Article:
FAST FACTS: Who are the Rohingya?
MANILA, Philippines – The Rohingya migrants continue to make headlines as they flee Myanmar and seek refuge in nearby countries.
Critics accuse the ASEAN member states of subjecting the boat people, who have suffered months-long starvation and distress, to a game of "human ping pong." (WATCH: Rappler Talk: Human Rights Watch on Rohingya)
Who are the Rohingya? Why are they at sea? See the information below to understand the plight of these people.
1. Who are the Rohingya Muslims?
The Rohingya are Muslim minorities who speak the ethnic Rohingya language – an Indo-European language associated with Bengali. They live in northern Rakhine state (formerly called Arakan), a coastal village in Myanmar.
According to Khin Yi, Minister of Immigration and Population, there are around 1.33 million Rohingya people in Myanmar.
The Arakan Rohingya National Organization (ARNO) states that these people have been in Myanmar “from time immemorial,” and that they trace their ancestry to Arabs, Moors, Pathan, Moghuls, Bengalis, and some Indo-Mongoloid people.
Meanwhile, historical scholars and natives claim that the population is indigenous to the Rakhine state since the 19th century, when the nation was under the British occupancy.
However, Myanmar does not consider the Rohingya people as citizens nor an ethnic group. Only about 40,000 were recognized by the government and given citizenship.
2. Why are the Rohingya people not recognized?
Myanmar President Thein Sein refers to the Rohingya as "Bengalis" – implying that they are natives of Bangladesh and, therefore, subject to deportation. However, the Bangladesh government doesn’t acknowledge the community as part of its own either.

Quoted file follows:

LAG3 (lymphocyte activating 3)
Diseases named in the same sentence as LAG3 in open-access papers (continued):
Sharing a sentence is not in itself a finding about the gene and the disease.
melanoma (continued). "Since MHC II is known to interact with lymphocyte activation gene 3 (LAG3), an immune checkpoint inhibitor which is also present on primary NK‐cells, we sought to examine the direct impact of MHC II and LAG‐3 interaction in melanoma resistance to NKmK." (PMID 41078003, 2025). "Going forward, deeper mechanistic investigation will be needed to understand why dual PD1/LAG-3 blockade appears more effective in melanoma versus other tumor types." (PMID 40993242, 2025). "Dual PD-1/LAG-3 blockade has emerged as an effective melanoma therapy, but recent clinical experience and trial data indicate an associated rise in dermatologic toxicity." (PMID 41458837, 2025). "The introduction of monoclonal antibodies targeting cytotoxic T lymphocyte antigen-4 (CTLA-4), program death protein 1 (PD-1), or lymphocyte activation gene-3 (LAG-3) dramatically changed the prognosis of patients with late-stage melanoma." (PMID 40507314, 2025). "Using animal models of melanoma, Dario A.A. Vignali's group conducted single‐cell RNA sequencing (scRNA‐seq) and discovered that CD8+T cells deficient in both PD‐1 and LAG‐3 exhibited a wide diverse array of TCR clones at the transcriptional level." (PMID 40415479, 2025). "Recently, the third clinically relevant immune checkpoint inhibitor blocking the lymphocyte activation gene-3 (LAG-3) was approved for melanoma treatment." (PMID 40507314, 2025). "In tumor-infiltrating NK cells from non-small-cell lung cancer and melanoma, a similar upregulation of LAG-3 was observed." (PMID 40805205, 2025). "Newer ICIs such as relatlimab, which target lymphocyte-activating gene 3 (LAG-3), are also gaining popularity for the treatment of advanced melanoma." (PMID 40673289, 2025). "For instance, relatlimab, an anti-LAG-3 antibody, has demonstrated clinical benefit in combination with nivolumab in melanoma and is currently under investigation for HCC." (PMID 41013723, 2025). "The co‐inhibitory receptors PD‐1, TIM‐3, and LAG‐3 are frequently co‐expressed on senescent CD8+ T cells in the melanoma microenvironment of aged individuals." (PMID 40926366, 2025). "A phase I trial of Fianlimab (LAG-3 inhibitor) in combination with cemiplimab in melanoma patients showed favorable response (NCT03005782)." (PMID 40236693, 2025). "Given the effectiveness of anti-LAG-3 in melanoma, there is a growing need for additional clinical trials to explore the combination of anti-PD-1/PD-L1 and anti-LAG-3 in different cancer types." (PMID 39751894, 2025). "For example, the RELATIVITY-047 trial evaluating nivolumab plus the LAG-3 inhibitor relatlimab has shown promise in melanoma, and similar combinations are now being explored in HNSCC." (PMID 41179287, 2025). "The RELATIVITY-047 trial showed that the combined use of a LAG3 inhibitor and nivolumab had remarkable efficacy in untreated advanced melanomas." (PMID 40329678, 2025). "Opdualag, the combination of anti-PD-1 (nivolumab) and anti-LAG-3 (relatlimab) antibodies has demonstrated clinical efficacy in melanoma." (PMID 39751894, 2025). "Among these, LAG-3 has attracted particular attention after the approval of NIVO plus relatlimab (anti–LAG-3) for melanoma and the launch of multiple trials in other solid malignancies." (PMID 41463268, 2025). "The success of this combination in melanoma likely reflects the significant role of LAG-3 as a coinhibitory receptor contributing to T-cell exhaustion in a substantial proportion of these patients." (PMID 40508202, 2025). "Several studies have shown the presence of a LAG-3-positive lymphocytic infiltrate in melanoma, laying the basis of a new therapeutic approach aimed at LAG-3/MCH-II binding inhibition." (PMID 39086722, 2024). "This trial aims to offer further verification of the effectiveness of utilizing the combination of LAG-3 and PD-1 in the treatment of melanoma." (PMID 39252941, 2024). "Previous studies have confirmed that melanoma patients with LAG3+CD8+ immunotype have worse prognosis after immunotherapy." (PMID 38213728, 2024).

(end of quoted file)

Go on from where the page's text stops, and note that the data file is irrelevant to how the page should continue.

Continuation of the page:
The government even disagrees that the group use the term "Ronghiya". Zaw Htay, a senior presidential official, said: "If they use the term 'Rohingya' we won't take part in it since we don't recognize this term. The Myanmar government has been protesting against the use of it all along."
In 1982, the government issued a law that will consider as citizens only those who have settled in the country before its independence in 1948. Minority groups who wish to be officially recognized must present documents as proof that their ancestors lived in Burma prior to 1823.
The Rohingya people claim that their ancestors have resided in Burma since hundreds of years ago. However, they do not have proper documentation to prove this.
In 2014, Myanmar presented a controversial plan to solve the issue: the government will grant the Rohingya citizenship if they change their ethnicity to Bangladeshi. This implies admission that the group is illegal in the country, an idea that most of the Rohingya community rejects.
3. Why did they flee Myanmar?
The Rohingya have been discriminated for decades, which resulted in their attempts at fleeing Myanmar. A New York Times report stated that "they have been denied citizenship and evicted from their homes, their land has been confiscated, and they have been attacked by the military."
The United Nations (UN) even acknowledged the community as one of the world's most persecuted minorities.